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From: Mark Lloyd
Subject: Re: Triac controlled holiday lights
Date: 3 Dec 2002 17:27:07 -0600
References: <email@example.com> <firstname.lastname@example.org> <3DEB8034.email@example.com> <firstname.lastname@example.org> <3DECCCDF.email@example.com>
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On Tue, 03 Dec 2002 15:24:31 GMT, Fred Bloggs
>Steve W.EE wrote:
>> In comp.home.automation Fred Bloggs wrote:
>> : Steve W.EE wrote:
>> : [...snip extraneous stuff...]
>> : Given your capability, the surest route to a finished project is:
>> : 1) power up the string of 50 bulbs at 120VAC and measure the AC current Iac;
>> : 2) compute resistor R= 60VAC/Iac ohms
>> : 3) compute resistor power rating P=R x (Iac)^2
>> : 4) select standard resistor value Rs closest to computed R and standard
>> : power rating no less than 1.5 x P
>> : 5) insert resistor Rs in series with string of 25 bulbs and power of 120VAC.
>> : example: string of 50 bulbs is 50W then you have Iac will be measured at
>> : 50W/120Vac=0.42 Amps. This makes R=60/0.42= 144 ohms, and power= 25
>> : Watts. Place a 150 ohm 50W power resistor in series with each string of
>> : 25 bulbs, or use 2x 75 ohm 20W in series with string etc...
>> I did the calculation, what I need is a 1100 ohm, 8 watt resistor.
>> Actually, 14 of them. These are not exactly off-the-shelf items. It
>> has to be something which is properly heat-sinked, and suitable to
>> use outdoors. Any ideas on where to get them?
>Is 8 Watt the actual power dissipation? If so then go with 1.1K at 20W,
>these are available for about 30 cents, reasonable size, and called
>"cement" power resistors in the trade. No heat sinks will be required.
>Look in your yellow pages under electronic equip. & supls.- dlrs to find
>a retailer who sells to electronics repair shops. They will have the NTE
>line in cement power. You can place them on a small perf board that
>mounts under/over your triac control board on standoffs.
>> Actually, I did find a place where I could get them for about 30
>> cents apiece, including water-resistant heat sinks, a mounting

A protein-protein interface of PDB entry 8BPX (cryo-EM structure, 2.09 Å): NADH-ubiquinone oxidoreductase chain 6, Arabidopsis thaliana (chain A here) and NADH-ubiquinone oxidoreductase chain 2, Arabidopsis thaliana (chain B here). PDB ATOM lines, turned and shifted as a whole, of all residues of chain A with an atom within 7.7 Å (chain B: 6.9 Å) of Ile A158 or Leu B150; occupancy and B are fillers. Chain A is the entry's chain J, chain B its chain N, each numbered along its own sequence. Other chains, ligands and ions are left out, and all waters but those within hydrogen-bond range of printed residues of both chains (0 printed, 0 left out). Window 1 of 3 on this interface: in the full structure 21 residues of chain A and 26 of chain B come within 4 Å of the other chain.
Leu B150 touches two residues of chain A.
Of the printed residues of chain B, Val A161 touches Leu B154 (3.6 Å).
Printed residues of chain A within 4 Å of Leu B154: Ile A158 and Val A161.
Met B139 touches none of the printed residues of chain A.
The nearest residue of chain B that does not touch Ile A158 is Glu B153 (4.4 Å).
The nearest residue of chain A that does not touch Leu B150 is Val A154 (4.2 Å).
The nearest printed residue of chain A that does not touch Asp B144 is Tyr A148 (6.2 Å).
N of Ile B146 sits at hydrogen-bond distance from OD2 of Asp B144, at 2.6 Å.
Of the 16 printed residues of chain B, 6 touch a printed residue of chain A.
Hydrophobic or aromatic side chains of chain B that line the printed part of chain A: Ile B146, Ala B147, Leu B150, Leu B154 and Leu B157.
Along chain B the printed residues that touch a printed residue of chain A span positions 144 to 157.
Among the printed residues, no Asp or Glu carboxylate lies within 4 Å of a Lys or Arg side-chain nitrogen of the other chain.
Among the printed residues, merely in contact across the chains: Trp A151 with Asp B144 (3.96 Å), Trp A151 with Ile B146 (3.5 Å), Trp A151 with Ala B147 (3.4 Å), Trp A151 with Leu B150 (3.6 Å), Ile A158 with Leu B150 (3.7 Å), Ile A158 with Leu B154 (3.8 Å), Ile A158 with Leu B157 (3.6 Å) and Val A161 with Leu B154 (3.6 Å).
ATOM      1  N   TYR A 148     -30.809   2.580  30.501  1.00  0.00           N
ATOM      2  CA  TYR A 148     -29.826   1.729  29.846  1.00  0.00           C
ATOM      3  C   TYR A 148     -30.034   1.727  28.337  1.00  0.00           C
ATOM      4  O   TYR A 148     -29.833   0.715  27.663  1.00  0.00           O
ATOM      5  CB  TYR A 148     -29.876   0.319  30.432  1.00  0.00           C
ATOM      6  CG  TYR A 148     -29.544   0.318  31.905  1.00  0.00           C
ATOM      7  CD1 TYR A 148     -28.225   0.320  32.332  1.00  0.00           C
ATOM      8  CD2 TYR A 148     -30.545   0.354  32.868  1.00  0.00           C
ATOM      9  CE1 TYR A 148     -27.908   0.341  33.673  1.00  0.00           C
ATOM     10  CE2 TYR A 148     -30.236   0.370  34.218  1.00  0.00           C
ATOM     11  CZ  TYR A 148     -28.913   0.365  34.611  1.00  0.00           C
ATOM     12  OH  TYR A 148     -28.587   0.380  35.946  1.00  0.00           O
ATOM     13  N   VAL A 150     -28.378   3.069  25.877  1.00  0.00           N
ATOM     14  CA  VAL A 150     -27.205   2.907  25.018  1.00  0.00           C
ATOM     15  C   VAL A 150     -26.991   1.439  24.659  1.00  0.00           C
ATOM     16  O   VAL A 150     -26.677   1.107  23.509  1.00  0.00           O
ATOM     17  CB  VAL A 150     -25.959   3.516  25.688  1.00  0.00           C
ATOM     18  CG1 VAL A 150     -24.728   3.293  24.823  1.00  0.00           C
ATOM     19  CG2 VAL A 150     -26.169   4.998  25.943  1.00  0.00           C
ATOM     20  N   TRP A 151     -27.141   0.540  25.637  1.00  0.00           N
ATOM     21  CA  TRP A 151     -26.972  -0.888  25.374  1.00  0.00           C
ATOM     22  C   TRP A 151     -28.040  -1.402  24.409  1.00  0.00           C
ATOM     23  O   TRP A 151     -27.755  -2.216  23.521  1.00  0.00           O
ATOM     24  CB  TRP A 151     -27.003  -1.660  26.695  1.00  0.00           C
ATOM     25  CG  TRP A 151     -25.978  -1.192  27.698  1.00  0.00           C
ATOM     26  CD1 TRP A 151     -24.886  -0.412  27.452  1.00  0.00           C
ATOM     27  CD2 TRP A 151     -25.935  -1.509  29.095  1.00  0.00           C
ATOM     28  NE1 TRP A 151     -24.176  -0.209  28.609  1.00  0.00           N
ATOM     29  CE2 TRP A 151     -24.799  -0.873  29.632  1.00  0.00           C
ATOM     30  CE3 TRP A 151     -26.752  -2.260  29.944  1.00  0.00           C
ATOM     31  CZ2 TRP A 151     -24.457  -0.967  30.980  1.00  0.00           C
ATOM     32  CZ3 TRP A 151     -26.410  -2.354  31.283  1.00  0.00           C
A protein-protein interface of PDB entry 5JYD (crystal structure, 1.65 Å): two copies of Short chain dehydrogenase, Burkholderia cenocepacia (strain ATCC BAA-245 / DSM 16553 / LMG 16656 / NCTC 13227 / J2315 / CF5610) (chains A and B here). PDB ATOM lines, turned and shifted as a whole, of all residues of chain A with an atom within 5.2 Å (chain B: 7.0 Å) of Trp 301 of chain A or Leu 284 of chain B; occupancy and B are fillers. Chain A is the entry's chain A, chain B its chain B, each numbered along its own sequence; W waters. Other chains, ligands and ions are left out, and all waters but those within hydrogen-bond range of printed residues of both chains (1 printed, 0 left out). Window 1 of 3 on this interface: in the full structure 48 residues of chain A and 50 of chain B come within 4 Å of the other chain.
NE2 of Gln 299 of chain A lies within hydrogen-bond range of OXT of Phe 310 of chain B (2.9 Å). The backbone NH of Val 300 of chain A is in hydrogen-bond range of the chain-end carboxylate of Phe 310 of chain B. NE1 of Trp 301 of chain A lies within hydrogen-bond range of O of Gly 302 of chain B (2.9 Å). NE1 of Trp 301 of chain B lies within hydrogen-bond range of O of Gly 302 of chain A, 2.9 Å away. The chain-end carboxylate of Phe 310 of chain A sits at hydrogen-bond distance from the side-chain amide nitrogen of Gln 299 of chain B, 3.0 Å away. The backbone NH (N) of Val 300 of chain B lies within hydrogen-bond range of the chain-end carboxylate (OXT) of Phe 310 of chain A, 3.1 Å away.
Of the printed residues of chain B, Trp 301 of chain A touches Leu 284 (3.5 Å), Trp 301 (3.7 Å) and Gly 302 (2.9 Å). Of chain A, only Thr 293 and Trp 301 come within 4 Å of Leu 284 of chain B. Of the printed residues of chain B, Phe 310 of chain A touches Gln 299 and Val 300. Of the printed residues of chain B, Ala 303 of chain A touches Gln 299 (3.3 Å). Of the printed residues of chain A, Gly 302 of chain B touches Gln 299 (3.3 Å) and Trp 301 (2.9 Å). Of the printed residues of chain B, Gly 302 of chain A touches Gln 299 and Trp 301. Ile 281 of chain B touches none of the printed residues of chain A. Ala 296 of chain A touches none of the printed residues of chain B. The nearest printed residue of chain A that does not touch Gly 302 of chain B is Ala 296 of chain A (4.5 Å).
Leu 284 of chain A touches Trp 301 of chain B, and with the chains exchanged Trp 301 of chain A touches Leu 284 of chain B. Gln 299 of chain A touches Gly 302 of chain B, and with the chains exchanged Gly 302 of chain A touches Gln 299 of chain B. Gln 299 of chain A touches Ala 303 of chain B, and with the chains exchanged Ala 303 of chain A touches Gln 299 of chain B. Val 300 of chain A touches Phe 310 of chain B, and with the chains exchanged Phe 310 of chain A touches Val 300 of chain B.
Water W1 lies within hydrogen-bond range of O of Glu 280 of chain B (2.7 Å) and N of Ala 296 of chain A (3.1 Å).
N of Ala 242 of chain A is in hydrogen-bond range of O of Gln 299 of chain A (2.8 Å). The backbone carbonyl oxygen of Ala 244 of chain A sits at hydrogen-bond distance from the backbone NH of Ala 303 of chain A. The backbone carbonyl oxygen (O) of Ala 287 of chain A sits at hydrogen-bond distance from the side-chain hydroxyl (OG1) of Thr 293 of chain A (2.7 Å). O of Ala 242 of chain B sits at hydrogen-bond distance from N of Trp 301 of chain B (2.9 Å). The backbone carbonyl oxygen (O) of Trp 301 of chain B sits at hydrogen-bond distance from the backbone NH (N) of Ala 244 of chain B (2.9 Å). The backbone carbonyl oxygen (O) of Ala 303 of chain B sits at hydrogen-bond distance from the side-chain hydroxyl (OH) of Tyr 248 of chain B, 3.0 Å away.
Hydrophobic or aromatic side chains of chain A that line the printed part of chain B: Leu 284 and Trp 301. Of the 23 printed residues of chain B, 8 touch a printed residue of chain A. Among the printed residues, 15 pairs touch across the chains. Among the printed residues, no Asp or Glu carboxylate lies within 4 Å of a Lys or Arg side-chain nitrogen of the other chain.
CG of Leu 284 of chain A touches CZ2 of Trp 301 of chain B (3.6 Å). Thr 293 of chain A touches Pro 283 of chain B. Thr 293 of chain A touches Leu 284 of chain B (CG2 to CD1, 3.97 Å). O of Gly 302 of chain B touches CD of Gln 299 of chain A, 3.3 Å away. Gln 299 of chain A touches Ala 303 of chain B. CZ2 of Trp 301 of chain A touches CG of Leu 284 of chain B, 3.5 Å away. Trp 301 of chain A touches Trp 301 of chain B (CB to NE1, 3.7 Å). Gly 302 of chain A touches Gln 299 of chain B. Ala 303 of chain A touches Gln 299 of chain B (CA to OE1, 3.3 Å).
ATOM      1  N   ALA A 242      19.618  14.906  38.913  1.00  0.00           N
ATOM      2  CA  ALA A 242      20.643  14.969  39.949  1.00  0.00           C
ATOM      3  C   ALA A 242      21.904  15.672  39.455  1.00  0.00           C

>> bracket and even some quality connecting wire already attached.
>> There is some type of unwanted radiation they might give off but
>> it will not be difficult to fabricate a shield.
>> Care to take a guess where I plan to get these resistors?
>> : Your idea with the diode(s) will pop the bulbs in about 10 minutes.
>> I beg to disagree on this. It does not harm incandescent bulbs to
>> drive them with half-wave AC. In fact it lengthens their life because
>> they are burning at a lower level. In fact a few years back
>> they were selling diodes in a small flat package which could be placed
>> in a lightbulb socket to dim the lights and save energy.
>Right- but those were for bulbs rated for 120VAC. The half-wave
>rectification cuts the RMS down to 70% of that or 84VAC.
I suspect you may be confusing different ways of measuring voltage.
The rectification is cutting out HALF (50%) of the power. This means
that the filaments will be heated half as much.
> In your case,
>you would have 84VAC across a string rated for 60VAC, and this will be
>bad news. My dimensions were off in the original post, but if the bulbs
>are rated at 700 hours on 60VAC, then 84VAC will reduce their lifetime
>to 12 hours.
>> The reason I'm going to abandon the plan with the diodes, it's not
>> practical. If I took a string of bulbs it would have to be cut
>> to 71% of its length. Then when driven through a diode the bulbs
>> would be at full brightness. A 50 bulb string would be cut to 35
>> bulbs, this is not enough a reduction to we worthwhile.
>Ahh- that's an idea.
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